Dwyer, Tim, Legal and Ethical Issues in the Media.
This book attempts to span an enormous range of media issues across different cultures, legal systems and media, and therefore it would be easy to concentrate on its deficiencies. It seems to be aimed at young adult readers, and that alone is cause for recommendation. Moreover, any deficiencies are quite trivial when one considers the scope of what is being attempted. The book succeeds in its stated ambition to provide a toolkit of legal, ethical and practice-oriented skills for media workers and their audiences.
An example of this scope is in the introductory chapter, where a brief discussion of crowd-sourced investigation and its consequences in terms of justice leads into the main ethical traditions--virtue, rule-based, Christian, utilitarian (or consequentialist), Foucauldian, Confucian and Buddhist--summarising the ways in which they influence decision-making for media practitioners.
The second chapter, despite its heading, 'Legal, Ethical and Media Systems', is mainly concerned with legal systems--common law, civil law, socialist and Islamic--leading to a discussion of the courts and sub-judice contempt, including an excellent section on social media in the court-room context. The next three chapters, on defamation, confidentiality and intellectual property respectively, also concentrate on legal aspects, but then bring in some of the ethical aspects arising from the increasing role social media is taking in the practice of journalism.
The chapter on public interest begins with the proposition that governments assume responsibility for the public interest; in the case of the media, this is expressed by regulation. This implies that media regulation needs to somehow ensure that news and opinion that is contrary or embarrassing to the government is published. The assumption is that this objective is best achieved by regulating for diversity of ownership, while the apparent dangers of allowing a few individuals or corporations to gain undue media influence is explained.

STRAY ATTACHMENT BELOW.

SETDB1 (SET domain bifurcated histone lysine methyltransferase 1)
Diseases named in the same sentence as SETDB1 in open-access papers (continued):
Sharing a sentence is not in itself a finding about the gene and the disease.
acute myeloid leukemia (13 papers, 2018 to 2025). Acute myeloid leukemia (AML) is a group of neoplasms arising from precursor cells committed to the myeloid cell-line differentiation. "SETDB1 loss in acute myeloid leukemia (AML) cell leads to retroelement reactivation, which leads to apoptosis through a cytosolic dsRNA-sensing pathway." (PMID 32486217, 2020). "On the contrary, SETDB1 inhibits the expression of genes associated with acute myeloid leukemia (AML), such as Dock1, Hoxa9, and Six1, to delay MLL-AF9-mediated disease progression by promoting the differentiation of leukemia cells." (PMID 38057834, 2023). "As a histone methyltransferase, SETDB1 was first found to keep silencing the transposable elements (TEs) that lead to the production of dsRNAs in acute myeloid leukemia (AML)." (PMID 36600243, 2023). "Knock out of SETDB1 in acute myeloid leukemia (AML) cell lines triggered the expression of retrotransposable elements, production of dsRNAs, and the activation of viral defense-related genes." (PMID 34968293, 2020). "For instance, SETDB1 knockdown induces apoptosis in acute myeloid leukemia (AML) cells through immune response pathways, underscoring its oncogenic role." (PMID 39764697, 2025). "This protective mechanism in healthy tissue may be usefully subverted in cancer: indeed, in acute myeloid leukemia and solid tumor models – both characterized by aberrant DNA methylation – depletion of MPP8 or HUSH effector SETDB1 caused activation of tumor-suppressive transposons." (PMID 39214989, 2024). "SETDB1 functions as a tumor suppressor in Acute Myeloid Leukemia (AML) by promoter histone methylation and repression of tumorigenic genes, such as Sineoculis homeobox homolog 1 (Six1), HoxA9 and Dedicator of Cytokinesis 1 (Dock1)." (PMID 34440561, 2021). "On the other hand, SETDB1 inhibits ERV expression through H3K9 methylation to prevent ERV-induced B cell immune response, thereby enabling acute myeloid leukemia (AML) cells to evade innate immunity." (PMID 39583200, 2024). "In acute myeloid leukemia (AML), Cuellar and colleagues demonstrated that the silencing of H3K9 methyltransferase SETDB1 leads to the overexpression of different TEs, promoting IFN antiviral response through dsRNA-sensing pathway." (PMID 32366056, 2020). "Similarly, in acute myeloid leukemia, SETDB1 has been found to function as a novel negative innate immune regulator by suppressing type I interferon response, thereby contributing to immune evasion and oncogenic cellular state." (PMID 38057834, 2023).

Perhaps because this book aims to provide a toolbox for journalists and others to resolve issues, rather than providing a set of preordained directives, it does not mention some of the ethical dilemmas journalists encounter while working in the modern media. For example, the circumstances under which a public benefit might derive from deceiving a source, from confronting a source, or even from collaborating too closely with a source and becoming captured, the ethical implications of reporting suicide, or of interviewing sources who might be experiencing mental stress, are not explained. Also not dealt with are the circumstances under which a journalist might feel morally obliged to break the law, such as destroying records in order to protect a source's anonymity, or the everyday situation of recording a telephone conversation in order to ensure accuracy or to secure a defence against a possible defamation action. The legal aspects of the recent News International scandal in the United Kingdom are explained at length but, if those journalists had employed their illegal phone-hacking skills on investigating matters with clear public benefit outcomes, they might have emerged from the debacle smelling more like roses and less like sewer rats.
--Jolyon Sykes, Freelance journalism researcher
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|Publication:||Media International Australia incorporating Culture and Policy|
|Article Type:||Book review|
|Date:||Feb 1, 2014|
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